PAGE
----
Accepted paper:

Future-making and femininity: education, marriage and migration in (im)possible upward social mobilities

Authors:

Catherine Earl

Paper short abstract:

Drawing on Vietnamese women’s experiences of being and becoming middle-class, I explore how their hopes, dreams and fantasies can be realized with investments of considerable resources in education, marriage and migration to create future opportunities for new social, economic and gendered status.

Paper long abstract:

Marriage is a recognized strategy for women to gain social status, economic security and new experiences beyond the natal family. Yet, marriage strategies can be risky for young Vietnamese middle-class women in realizing their desires for a better future. In the Vietnamese context, postsocialist reform offers both 'persevering' and 'active' hope (Zigon 2009). Future-making is complicated by footprints and legacies not only of socialism, but also postcolonialism and war which have shaped affects, desires, visions, fears and dreams of the middle classes. Kin have experienced upward then downward social mobility with transformations of political and economic structures in 1945, 1954, 1975 and 1986. Nevertheless, in contesting, shaping and imagining their futures, family, school and mass media have remained central in competing processes of socialization that form encultured dispositions and reproduce class cultures. Differential access to privileges enables individuals to transform themselves and exert an influence on others across 'multidimensional' families, where different members occupy qualitatively different social status positions, so long as the forms of capital (Bourdieu 1984) they embody can be deciphered as signals of cultural sophistication. Drawing on Vietnamese women's experiences of being and becoming middle-class, I explore how their hopes, dreams and fantasies can be realized with investments of considerable resources in creating future opportunities for new social, economic and gendered status. For some, this can be achieved through education and career. For others, transnational marriage is a possibility that enables them to evade cultural expectations that oblige their subordination to oppressive feminine norms of the past.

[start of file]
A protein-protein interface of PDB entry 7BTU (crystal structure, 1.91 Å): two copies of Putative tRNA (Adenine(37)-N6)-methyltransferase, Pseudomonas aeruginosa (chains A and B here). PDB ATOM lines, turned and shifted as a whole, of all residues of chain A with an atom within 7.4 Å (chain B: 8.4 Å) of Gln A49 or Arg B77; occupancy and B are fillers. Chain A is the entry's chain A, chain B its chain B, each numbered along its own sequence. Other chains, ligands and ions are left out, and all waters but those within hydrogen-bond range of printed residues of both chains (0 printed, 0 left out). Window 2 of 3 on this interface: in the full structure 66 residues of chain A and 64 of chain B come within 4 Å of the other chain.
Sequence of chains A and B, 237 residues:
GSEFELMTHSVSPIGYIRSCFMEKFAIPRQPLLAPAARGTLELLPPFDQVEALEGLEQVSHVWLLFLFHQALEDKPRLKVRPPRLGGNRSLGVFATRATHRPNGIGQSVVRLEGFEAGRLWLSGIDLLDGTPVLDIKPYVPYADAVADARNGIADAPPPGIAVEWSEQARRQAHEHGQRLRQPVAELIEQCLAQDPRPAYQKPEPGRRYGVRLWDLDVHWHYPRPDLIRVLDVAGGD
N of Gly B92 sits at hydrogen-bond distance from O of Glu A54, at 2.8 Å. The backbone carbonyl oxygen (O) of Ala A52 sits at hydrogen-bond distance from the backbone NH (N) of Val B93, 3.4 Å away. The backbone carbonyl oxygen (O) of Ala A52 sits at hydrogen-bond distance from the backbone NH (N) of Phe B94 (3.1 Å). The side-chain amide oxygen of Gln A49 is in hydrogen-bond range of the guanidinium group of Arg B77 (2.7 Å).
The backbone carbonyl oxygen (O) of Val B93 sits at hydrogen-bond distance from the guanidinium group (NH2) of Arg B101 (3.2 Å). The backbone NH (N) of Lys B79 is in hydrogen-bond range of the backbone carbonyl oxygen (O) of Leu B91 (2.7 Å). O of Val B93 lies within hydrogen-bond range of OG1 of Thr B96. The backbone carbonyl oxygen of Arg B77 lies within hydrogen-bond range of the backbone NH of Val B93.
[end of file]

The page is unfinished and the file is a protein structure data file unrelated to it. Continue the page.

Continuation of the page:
panel P57
Im)possible lives: on futures as process